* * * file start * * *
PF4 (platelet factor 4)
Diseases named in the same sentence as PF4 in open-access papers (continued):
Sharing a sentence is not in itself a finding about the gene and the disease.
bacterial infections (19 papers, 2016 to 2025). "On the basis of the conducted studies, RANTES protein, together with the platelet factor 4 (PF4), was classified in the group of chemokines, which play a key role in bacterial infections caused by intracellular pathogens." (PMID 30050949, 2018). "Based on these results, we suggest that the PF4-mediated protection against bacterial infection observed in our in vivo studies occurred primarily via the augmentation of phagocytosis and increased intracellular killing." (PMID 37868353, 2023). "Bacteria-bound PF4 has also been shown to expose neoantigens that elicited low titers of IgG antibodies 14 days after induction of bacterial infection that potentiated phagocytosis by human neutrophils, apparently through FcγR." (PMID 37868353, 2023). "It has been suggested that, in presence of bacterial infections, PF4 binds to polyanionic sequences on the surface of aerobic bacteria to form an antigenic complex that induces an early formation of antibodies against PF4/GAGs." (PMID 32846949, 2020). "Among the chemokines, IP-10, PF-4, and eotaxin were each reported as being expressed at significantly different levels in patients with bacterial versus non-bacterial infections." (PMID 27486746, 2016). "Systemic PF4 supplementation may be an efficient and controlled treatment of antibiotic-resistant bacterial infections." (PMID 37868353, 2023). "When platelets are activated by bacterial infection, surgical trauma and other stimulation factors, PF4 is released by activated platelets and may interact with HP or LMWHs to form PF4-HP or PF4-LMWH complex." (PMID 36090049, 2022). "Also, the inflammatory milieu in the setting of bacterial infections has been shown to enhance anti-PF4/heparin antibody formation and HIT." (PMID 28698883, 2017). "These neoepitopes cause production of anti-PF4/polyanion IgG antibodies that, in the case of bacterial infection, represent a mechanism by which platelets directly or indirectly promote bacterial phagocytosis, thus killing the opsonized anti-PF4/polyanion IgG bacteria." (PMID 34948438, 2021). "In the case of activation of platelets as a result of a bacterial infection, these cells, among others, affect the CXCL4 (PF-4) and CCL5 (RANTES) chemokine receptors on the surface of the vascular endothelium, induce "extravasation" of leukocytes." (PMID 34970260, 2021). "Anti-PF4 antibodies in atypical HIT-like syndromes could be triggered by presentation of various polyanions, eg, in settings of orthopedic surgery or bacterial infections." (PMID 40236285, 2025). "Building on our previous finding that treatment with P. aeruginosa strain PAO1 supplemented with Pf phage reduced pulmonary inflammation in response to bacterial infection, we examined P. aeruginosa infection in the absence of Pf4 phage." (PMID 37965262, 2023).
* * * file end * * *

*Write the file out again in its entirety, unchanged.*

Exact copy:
PF4 (platelet factor 4)
Diseases named in the same sentence as PF4 in open-access papers (continued):
Sharing a sentence is not in itself a finding about the gene and the disease.
bacterial infections (19 papers, 2016 to 2025). "On the basis of the conducted studies, RANTES protein, together with the platelet factor 4 (PF4), was classified in the group of chemokines, which play a key role in bacterial infections caused by intracellular pathogens." (PMID 30050949, 2018). "Based on these results, we suggest that the PF4-mediated protection against bacterial infection observed in our in vivo studies occurred primarily via the augmentation of phagocytosis and increased intracellular killing." (PMID 37868353, 2023). "Bacteria-bound PF4 has also been shown to expose neoantigens that elicited low titers of IgG antibodies 14 days after induction of bacterial infection that potentiated phagocytosis by human neutrophils, apparently through FcγR." (PMID 37868353, 2023). "It has been suggested that, in presence of bacterial infections, PF4 binds to polyanionic sequences on the surface of aerobic bacteria to form an antigenic complex that induces an early formation of antibodies against PF4/GAGs." (PMID 32846949, 2020). "Among the chemokines, IP-10, PF-4, and eotaxin were each reported as being expressed at significantly different levels in patients with bacterial versus non-bacterial infections." (PMID 27486746, 2016). "Systemic PF4 supplementation may be an efficient and controlled treatment of antibiotic-resistant bacterial infections." (PMID 37868353, 2023). "When platelets are activated by bacterial infection, surgical trauma and other stimulation factors, PF4 is released by activated platelets and may interact with HP or LMWHs to form PF4-HP or PF4-LMWH complex." (PMID 36090049, 2022). "Also, the inflammatory milieu in the setting of bacterial infections has been shown to enhance anti-PF4/heparin antibody formation and HIT." (PMID 28698883, 2017). "These neoepitopes cause production of anti-PF4/polyanion IgG antibodies that, in the case of bacterial infection, represent a mechanism by which platelets directly or indirectly promote bacterial phagocytosis, thus killing the opsonized anti-PF4/polyanion IgG bacteria." (PMID 34948438, 2021). "In the case of activation of platelets as a result of a bacterial infection, these cells, among others, affect the CXCL4 (PF-4) and CCL5 (RANTES) chemokine receptors on the surface of the vascular endothelium, induce "extravasation" of leukocytes." (PMID 34970260, 2021). "Anti-PF4 antibodies in atypical HIT-like syndromes could be triggered by presentation of various polyanions, eg, in settings of orthopedic surgery or bacterial infections." (PMID 40236285, 2025). "Building on our previous finding that treatment with P. aeruginosa strain PAO1 supplemented with Pf phage reduced pulmonary inflammation in response to bacterial infection, we examined P. aeruginosa infection in the absence of Pf4 phage." (PMID 37965262, 2023).